The Laba Festival, said to mark the day the Buddha attained enlightenment, also marks the beginning of preparations and celebrations for the Chinese New Year which falls on the January 31st.
People across China celebrate the Laba festival by eating porridge (zhōu, 粥), which is believed to be a symbol of good fortune, long life, and a fruitful harvest.
Unlike porridge known to most westerners, Chinese porridge is not made from oats but is instead made from rice, beans or grain.
Traditionally, Laba congee includes eight main and eight supplementary ingredients in accordance with "ba" (八), which means eight in Chinese. The main ingredients include a selection of beans, rice, nuts and meat, while the supplementary ingredients consist of a number of fruits such as Chinese dates.
Making Laba congee can be a laborious effort. The soaking of some ingredients, such as dried longan, lotus seeds, lily roots, chestnuts, Chinese dates, and millet, can take up to 12 hours, and subsequent cooking on a low heat can take up to 6 hours!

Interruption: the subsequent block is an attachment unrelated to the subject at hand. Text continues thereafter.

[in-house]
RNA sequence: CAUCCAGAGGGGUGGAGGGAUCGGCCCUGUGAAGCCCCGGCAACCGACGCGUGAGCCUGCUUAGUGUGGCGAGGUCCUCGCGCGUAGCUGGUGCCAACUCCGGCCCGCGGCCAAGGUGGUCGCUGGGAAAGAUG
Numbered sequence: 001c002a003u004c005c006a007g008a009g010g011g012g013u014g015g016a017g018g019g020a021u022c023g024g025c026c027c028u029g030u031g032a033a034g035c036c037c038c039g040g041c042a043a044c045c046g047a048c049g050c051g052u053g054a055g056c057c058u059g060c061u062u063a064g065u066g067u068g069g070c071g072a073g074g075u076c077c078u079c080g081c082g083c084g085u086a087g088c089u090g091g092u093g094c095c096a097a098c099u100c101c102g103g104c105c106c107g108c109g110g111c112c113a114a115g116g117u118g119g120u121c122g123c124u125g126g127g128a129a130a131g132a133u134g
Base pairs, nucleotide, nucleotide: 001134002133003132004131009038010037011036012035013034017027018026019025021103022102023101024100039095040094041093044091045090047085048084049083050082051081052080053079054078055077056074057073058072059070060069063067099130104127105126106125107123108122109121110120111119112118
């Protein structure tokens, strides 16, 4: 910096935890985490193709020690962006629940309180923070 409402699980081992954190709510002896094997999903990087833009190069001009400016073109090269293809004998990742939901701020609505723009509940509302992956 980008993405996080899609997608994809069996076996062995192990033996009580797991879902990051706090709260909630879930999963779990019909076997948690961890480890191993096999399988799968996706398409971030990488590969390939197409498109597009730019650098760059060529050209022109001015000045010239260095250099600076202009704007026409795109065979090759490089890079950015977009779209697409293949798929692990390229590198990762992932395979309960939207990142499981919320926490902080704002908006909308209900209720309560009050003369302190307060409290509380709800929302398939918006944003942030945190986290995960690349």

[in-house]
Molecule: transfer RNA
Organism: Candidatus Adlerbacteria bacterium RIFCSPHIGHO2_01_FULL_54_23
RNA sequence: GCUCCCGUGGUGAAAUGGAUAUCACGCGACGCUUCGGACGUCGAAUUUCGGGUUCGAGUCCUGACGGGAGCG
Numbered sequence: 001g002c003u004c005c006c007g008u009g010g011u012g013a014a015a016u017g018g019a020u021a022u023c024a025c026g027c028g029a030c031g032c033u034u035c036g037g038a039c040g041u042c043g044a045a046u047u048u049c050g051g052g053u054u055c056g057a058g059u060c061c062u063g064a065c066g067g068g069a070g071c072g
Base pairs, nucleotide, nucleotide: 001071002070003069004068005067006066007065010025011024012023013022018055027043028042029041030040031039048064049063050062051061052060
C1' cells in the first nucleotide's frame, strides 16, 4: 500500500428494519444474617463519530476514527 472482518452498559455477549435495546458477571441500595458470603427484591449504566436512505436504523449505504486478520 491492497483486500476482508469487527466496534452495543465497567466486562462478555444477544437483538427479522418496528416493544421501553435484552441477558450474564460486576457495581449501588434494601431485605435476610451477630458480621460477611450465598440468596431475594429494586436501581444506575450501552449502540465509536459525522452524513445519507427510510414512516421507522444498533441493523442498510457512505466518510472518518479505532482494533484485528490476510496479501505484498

The earliest form of this dish was cooked with red beans but has since developed to incorporate many different kinds.
Along with Laba noodles and Laba Tofu, another major tradition is to pickle garlic in vinegar on Laba day, prepared by placing garlic cloves in vinegar and leaving them until they turn green. About twenty days later, the Laba garlic (suàn, 蒜) and vinegar (cù, 醋) will be ready to eat alongside dumplings during the Lunar New Year.
The eating of pickled garlic is said to stem from the fact that in the Chinese language the word garlic shares the same pronunciation as the word 'calculate' (suàn, 算). It is said that in ancient times merchants would calculate income and expenses on the eighth day of the twelfth lunar month. Another version of the story suggests that creditors would collect debts on this day.
According to an ancient Chinese proverb, "A year's harvest counts on spring; a man's success and counts on his diligence." Thus much importance is placed upon the eating of congee before the start of the spring festival.
Laba congee is also consumed to commemorate the Song Dynasty general Yue Fei, who is widely regarded as a patriot and national hero in Chinese culture. It is also said that the eating of Laba congee increased after Zhu Yuanzhang (the Hongwu Emperor), the founder of the Ming Dynasty, ate congee during the hard times he experienced before he rose to power and that after becoming emperor he asked the people to eat congee as well. Given the link to Buddhism, Laba congee is sometimes referred to as "Buddha congee" to remember the Buddha's path to enlightenment.
Whilst many Chinese might not make such connections, their love of congee has not waned, and the eating of Laba congee is very much enjoyed today [January 8th], the Laba Festival.